Political parties should stand for something
In Irish politics, pre-election promises are made to be broken
Minister for Communications, Energy and Natural Resources Pat Rabbitte. Photograph: Cyril Byrne/The Irish Times
Recent opinion polls have charted a steady fall in support for the main political parties, culminating in a situation whereby one in three people do not know who they would vote for if a general election were held tomorrow.
This is in marked contrast to the settled political landscape of the past and reflects a troubling disconnect between the political establishment and an electorate traditionally characterised by a high level of party loyalty.
The fact that one-third of voters do not currently align themselves with an existing political party is significant but it is not surprising. How can voters subscribe to a party’s principles and ideals if those principles and ideals are subject to sudden and dramatic change?
It is now an inherent feature of Irish politics that pre-election promises are made to be broken. The extent of the resignation to this fact was recently epitomised by Minister Pat Rabbitte, who said of making promises that you don’t keep: “Sure, isn’t that what you do at election time?”
It was hoped that lessons had been learned from the epoch of auction politics under the previous government, when momentarily popular policies were pursued to the short-term benefit of a party but the long-term detriment of the country.
Since then, politically unpalatable decisions have been made in the national interest in spite of the likely consequences in the short-term for the parties responsible for implementing unpopular decisions.
It appeared that a new era had dawned in which principles were placed above politics, and that which was popular was resisted in preference for that which was right.
However, recent events surrounding the passage of the Government’s Protection of Life During Pregnancy Bill suggest that pre-election commitments continue to be considered by the parties in power to be of little import.
Regardless of your personal standpoint on the broad spectrum of public opinion concerning that particular legislation, it is incontestable that Fine Gael’s eventual position on the issue represented a diametric departure from one of its key pre-election promises.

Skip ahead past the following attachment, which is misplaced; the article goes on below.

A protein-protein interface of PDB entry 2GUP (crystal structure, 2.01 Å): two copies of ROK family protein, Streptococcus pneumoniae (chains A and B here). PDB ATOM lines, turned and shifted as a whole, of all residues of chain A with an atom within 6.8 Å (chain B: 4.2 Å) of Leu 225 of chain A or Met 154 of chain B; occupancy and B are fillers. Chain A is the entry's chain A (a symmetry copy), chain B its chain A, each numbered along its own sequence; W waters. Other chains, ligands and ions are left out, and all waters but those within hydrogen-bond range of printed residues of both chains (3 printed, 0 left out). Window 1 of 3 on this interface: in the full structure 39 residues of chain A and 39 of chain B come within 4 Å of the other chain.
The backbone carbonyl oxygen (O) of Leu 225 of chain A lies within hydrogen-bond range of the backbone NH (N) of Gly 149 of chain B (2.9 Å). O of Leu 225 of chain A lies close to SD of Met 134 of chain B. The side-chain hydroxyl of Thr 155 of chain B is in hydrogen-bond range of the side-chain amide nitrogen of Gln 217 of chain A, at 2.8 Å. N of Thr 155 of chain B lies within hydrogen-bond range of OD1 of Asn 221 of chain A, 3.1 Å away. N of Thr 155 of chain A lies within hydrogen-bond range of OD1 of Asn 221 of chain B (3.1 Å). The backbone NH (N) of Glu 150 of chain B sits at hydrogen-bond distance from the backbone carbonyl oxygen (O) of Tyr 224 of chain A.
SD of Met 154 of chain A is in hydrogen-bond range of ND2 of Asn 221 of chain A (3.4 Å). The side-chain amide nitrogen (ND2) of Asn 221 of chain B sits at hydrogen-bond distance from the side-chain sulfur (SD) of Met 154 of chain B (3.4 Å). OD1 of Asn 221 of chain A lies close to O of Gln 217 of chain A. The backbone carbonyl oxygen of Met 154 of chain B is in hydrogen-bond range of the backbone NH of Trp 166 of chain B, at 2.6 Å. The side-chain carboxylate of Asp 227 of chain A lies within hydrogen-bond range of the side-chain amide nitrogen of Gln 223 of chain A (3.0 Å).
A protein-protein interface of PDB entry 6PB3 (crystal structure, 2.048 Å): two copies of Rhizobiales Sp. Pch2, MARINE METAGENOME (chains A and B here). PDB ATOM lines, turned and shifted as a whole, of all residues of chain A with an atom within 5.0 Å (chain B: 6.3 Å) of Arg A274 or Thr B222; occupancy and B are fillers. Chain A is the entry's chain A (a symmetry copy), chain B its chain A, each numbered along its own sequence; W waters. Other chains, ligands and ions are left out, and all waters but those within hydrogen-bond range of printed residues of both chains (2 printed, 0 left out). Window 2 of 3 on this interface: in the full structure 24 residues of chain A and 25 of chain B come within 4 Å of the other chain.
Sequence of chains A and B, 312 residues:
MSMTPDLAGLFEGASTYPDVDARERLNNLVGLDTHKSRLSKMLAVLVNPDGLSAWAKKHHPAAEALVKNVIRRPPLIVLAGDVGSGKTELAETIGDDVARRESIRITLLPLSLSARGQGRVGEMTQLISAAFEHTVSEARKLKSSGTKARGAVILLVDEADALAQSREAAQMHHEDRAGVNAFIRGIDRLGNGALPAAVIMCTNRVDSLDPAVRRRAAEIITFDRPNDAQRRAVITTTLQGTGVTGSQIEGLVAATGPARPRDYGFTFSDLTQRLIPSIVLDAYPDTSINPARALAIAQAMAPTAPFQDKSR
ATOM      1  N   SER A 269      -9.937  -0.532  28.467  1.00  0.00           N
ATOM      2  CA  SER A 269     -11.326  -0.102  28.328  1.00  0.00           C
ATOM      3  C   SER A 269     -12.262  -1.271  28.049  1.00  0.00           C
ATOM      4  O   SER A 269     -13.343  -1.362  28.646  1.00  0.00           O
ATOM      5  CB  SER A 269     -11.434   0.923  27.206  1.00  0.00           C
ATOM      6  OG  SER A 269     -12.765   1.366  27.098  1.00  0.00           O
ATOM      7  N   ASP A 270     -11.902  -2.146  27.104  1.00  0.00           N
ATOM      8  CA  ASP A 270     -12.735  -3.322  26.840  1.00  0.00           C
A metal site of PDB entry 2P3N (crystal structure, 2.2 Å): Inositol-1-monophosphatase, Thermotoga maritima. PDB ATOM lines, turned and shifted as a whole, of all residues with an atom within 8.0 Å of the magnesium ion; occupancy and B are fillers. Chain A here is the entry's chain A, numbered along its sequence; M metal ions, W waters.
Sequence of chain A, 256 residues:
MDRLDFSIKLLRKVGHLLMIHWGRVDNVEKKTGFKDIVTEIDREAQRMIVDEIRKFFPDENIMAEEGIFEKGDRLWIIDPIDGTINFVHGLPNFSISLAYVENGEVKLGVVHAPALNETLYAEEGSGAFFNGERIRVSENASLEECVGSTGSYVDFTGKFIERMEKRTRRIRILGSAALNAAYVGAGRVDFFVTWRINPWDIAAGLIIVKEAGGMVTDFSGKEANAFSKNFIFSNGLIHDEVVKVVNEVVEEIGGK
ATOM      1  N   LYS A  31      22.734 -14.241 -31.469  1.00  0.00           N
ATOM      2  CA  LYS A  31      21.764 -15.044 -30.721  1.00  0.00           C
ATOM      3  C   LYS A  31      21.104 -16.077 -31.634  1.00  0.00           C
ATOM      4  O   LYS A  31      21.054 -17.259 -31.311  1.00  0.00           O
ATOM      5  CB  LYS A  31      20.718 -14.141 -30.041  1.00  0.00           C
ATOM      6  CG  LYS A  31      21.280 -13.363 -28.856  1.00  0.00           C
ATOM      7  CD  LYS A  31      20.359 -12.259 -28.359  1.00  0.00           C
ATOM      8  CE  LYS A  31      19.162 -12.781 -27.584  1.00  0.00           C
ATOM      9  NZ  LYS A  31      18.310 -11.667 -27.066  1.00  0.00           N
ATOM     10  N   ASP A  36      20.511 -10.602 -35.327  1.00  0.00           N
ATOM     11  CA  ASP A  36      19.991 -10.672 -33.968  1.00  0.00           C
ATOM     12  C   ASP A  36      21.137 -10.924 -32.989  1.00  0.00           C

In doing so, the party not only damaged itself but also the perception of the political establishment. In breaking its contract with the people, it fomented mistrust and widened the chasm between the electorate and their representatives.
It is not surprising, therefore, that opinion polls suggest a growing number of people are disaffected by party politics. They no longer automatically align themselves with the policies and values of a political collective because those policies and values have been shown to be subject to momentary change.
Political parties should be more than meaningless weathervanes of public opinion. They should stand for something. But Ireland is afflicted by chameleonic politics, which sees policy positions adapted instantaneously to suit a particular political environment.
This has seen the main political parties clamour towards the centre in an orgy of consensus that has rendered political ideology extinct, and is leaving the voter bereft of legitimate choices at the ballot box.
It is incumbent on the main political parties to re-earn the trust of the electorate and bridge the gap between the people and the political establishment. They must be able to honestly set out their policies and ideals, and foster in people a belief that they will strive to stand by them.
Until then, opinion polls are likely to continue to map a decline in party loyalty and trace a disaffected exodus from the larger political collectives. The only factor sparing those parties from steeper decline is the perceived lack of a viable alternative at present; making the choice at election time which parties should govern, rather than which policies should be pursued.
Recent debate on political reform in advance of the forthcoming referendum on the Seanad has centred on the institutions of the State. All of this will be pointless, however, unless we reform the way we do politics within those institutions.